Take a Ride on Japan's Luckiest Tram in Setagaya
posted on by Lynzee Loveridge
Setagaya city in Tokyo is distinguished for a number reasons. It has the highest residential population of all of Tokyo, it's home to the huge Setagaya Park and is also home to Komazawa Olympic Park, which, as the name suggests, was built for Japan's last winning Summer Olympic bid in 1964.
Setagaya is also one of the few remaining places in Tokyo that still has operating streetcars. Its Tamagawa tram line has operated for 110 years ever since the Tamagawa Electric Railway opened it in 1907. It closed in 1969 but reopened as the Setagaya line to connect Sangenjaya and Shimotakaido stations.
Tokyu Corporation is commemorating the tram line with a newly unveiled tram sure to be the cat's meow to enthusiasts. Tokyu's railroad planning division manager Yoshinari Hirae unveiled the tram painted to look like the famous beckoning cat statues used to bring good luck to businesses. The design was settled after the company decided to collaborate with the local Gotokuji Temple which is famous for enshrining the beckoning cats now seen around the world. Established in 1480, the shrine is located on the tram's daily route and is recognized for making the beckoning cat famous.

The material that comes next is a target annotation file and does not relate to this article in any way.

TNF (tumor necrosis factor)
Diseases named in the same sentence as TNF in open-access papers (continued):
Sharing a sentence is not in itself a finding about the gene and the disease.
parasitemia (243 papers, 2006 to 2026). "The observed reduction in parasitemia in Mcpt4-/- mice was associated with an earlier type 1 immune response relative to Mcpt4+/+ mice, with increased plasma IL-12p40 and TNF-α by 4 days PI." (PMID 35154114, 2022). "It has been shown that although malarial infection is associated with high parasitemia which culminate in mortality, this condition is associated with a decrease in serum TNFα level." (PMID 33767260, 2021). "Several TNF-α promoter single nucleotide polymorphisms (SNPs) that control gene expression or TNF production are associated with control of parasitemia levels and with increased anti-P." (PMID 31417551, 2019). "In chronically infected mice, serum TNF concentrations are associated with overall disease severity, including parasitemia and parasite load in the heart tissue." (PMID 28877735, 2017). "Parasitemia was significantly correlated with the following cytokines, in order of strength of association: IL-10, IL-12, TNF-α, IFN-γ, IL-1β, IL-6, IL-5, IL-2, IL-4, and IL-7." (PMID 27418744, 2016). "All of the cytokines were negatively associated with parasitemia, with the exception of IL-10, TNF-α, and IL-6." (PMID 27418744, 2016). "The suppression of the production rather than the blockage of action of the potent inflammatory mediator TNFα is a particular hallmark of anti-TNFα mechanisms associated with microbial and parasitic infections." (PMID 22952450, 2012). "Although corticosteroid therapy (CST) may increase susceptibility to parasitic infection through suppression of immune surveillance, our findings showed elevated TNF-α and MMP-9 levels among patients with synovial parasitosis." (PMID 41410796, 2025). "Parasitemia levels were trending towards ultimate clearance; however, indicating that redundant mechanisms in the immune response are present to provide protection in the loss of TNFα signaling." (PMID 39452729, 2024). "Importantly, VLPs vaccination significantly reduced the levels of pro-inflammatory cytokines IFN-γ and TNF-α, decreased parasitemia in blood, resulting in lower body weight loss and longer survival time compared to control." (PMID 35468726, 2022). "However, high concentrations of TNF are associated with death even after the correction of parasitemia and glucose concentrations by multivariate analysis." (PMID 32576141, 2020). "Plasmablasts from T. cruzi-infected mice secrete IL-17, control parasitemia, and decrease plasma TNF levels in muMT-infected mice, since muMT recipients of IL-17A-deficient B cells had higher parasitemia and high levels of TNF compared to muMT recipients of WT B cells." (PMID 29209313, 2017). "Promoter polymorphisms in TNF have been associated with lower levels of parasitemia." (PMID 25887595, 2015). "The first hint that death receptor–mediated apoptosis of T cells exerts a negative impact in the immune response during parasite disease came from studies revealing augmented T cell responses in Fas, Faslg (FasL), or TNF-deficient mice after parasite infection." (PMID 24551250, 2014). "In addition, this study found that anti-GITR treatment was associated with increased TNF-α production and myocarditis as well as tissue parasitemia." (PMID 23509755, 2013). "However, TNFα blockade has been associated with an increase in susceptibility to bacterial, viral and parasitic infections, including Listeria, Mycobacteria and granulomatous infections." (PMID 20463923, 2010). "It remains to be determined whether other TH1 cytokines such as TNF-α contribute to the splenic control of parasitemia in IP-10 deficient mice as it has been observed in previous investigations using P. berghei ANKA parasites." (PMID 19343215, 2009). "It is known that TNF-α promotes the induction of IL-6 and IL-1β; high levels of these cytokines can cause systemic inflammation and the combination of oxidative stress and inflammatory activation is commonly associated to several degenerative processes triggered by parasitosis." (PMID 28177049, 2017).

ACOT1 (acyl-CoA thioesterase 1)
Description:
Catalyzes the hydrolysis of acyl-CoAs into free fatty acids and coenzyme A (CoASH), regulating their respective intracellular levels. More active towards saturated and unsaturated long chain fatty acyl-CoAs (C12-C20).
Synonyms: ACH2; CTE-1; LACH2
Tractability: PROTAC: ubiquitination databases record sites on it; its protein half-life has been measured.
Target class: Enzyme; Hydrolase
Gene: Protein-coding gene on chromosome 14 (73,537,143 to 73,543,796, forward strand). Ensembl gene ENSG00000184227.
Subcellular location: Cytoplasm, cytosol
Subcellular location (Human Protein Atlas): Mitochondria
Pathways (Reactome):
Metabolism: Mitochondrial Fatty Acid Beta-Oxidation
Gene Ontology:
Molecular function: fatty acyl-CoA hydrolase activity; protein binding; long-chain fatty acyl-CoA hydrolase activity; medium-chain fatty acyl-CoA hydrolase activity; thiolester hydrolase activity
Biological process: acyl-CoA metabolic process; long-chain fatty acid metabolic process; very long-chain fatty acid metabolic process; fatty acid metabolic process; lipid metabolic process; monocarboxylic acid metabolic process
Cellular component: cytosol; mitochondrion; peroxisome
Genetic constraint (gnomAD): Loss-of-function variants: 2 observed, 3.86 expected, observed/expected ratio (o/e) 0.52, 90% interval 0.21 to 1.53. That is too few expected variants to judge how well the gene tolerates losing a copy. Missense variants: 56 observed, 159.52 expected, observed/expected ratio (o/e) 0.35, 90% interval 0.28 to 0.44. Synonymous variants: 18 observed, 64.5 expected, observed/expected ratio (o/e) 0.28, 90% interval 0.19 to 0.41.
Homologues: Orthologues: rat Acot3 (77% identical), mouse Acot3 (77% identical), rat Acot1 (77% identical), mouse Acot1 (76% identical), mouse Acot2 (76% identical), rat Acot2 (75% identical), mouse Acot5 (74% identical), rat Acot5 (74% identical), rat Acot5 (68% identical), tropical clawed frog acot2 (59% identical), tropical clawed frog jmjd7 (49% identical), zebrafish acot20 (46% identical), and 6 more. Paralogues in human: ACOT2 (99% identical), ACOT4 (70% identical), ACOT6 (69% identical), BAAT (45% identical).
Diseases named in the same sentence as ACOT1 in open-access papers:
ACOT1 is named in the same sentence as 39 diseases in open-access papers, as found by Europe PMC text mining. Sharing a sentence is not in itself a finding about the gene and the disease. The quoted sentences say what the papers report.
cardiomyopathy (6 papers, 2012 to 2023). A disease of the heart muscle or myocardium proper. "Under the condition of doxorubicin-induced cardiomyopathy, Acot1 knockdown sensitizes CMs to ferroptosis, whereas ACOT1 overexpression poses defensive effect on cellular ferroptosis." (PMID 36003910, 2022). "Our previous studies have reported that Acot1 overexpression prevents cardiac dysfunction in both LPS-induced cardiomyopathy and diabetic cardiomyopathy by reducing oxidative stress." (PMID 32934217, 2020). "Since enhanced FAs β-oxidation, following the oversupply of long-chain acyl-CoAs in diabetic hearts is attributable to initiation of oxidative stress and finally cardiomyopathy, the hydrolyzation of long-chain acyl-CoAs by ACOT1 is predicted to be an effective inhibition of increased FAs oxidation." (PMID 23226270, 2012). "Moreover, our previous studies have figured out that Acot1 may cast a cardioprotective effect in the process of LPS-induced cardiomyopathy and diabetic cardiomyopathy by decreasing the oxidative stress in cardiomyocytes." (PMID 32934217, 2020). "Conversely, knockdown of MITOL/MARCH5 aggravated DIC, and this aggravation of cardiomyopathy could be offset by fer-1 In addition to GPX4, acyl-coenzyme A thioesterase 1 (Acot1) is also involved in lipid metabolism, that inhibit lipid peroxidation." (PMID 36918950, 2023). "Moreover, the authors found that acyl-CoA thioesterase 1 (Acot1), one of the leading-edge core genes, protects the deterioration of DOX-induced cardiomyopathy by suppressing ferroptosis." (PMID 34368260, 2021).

Tourists visiting Setagaya can hop on the new cat tram until March.
Cats and trains go together perfectly in Japan. Nitama (Tama the 2nd) is the current Wakayama stationmaster and head of Kishi Station. She also just happens to be cat.
Source: The Japan Times